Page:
The Rundfunk-Sinfonieorchester Berlin is one of the leading orchestras in Berlin. Under former artistic director and chief conductor Marek Janowski, it has made numerous classic recordings with PENTATONE, including a critically acclaimed cycle of 10 Wagner operas. Upcoming releases on PENTATONE include Humperdinck’s Hänsel und Gretel, and violin concertos by Britten and Hindemith with Arabella Steinbacher, conducted by Vladimir Jurowski.
PENTATONE PTC 5186681
The acclaimed American baritone Thomas Hampson lovingly showcases the riches of French salon music for PENTATONE in this irresistible survey of melodies françaises, from the finesse of Gounod and Bizet to the iridescent harmonies of Chausson and Massenet.
Conceived for the intimate environment of the Parisian salon, these composers honed their skills to produce songs which are sophisticated, superbly crafted and laced with drama, irony and surprise. Always a delight, these songs palpably caress the listener with their beautifully contrived melodies and exquisitely refined harmonies, particularly evident in the plaintive, haunting songs of Ernest Chausson and Jules Massenet. Gallic wit and verbal dexterity is provided in the famous Danse Macabre of Camille Saint-Saëns, Emmanuel Chabrier’s Villanelle des petits canards, and the charming Sérénade and Ô ma belle rebelle by Charles Gounod. It’s a fascinating survey brought vividly to life in these compelling performances in pristine multi-channel sound.
Thomas Hampson is one of the today’s most respected and innovative musicians. With a repertoire of more than 80 operatic roles he has a discography comprising over 170 albums (including multiple nominations and winners of the Grammy Award, Edison Award and the Grand Prix du Disque). He is joined on this recording by the Polish pianist Maciej Pikulski who combines a busy career as a soloist, chamber music player and accompanist.
This is their first release for PENTATONE.
PENTATONE PTC 5186682
Bach’s astonishing and unsurpassed works for solo violin are glowingly realised in award-winning performances by Julia Fisher in this re-issue from PENTATONE, also available in an LP version.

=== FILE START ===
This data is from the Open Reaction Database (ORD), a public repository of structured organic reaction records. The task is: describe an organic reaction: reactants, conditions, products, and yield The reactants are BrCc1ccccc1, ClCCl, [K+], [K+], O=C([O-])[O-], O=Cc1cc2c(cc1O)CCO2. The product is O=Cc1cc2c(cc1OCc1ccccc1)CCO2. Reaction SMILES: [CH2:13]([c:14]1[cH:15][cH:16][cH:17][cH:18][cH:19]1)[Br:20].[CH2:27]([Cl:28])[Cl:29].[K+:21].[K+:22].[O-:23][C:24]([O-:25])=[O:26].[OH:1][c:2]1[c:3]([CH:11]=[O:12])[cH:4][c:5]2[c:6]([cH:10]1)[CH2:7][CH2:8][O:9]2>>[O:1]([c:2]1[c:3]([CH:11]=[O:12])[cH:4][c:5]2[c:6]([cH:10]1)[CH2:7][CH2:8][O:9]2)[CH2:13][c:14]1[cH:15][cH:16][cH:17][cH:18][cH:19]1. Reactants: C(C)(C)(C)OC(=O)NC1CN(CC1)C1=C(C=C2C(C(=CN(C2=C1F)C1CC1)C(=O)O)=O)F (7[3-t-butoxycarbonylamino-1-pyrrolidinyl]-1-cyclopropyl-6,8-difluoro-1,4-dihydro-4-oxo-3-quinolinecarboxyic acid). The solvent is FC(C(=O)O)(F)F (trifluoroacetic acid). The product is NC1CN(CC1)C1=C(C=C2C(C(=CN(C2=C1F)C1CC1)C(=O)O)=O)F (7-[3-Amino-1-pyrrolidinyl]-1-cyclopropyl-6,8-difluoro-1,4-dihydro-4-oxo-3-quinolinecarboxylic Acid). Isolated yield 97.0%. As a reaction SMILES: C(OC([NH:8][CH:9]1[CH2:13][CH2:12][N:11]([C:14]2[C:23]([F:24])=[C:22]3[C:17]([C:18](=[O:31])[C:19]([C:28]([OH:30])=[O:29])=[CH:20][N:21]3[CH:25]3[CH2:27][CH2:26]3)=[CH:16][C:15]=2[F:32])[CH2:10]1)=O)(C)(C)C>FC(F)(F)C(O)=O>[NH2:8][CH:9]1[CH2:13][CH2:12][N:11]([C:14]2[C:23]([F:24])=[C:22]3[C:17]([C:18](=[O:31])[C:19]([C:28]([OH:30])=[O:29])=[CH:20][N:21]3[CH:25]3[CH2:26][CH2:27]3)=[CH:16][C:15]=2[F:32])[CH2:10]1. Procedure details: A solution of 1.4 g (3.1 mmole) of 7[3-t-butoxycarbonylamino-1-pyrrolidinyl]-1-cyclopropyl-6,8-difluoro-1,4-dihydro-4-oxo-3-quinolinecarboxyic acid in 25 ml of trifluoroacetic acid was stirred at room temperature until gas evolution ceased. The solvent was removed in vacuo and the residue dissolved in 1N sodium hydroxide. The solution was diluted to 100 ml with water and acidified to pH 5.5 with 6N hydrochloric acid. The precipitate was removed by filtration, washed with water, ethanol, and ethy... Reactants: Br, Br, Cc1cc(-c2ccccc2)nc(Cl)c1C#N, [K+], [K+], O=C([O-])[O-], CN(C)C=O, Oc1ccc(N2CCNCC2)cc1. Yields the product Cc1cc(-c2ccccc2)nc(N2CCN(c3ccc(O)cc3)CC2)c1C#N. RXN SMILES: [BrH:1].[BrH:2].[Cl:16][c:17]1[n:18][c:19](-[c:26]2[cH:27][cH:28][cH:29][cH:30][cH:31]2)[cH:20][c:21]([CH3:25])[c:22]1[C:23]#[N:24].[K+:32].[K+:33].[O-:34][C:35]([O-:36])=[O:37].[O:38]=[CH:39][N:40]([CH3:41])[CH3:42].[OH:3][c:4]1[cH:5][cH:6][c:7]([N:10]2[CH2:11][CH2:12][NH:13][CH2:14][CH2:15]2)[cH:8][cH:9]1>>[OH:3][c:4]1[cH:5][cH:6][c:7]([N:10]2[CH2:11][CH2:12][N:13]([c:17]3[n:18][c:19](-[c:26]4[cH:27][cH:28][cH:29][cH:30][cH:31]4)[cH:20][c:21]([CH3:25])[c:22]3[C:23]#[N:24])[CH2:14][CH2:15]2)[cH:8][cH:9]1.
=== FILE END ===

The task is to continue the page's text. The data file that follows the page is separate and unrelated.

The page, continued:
Bach’s remarkable Sonatas and Partitas for solo violin are revered for their boundless inventiveness, technical ingenuity and emotional depth. With their brilliant preludes, stately dances and complex four-part fugues, the demands on the performer are enormous – from rapid scale passages, double stopping and arpeggios, to the skill and concentration required to create the illusion of separately moving and interweaving voices.
The set is full of surprises. Sonata No. 3 contains a colossal fugue of increasing complexity and difficulty (and at over 350 bars, one of his longest). Partita No. 3 is one of Bach’s sunniest works, with the virtuoso Prelude and the charming Gavotte being regularly performed as encore pieces. Most famous of all is the legendary Chaconne from Partita No. 2, a kaleidoscopic series of variations as deeply felt and cathartic as anything Bach wrote and an incontestable milestone in classical music.
Julia Fischer’s recording for PENTATONE was showered with praise upon its first release in 2005. “Classic accounts by Milstein and Grumiaux have been usurped by this extraordinarily gifted newcomer” enthused BBC Music Magazine. “Her mastery is beyond question,” affirmed Gramophone magazine “her ability to trace a smooth, even line a source of pleasure itself.” It also achieved the rare distinction of garnering three of France’s most prestigious awards: the Diapason d’Or from Diapason; the CHOC from Le Monde de la Musique; and the highest rating from Classica-Repertoire.
Julia Fischer’s extensive recordings for PENTATONE have earned major recognition and awards. This re-issue is launched simultaneously with an exquisitely designed LP edition.
Julia Fischer plays on an Italian violin made by Giovanni Battista Guadagnini, dating from 1742.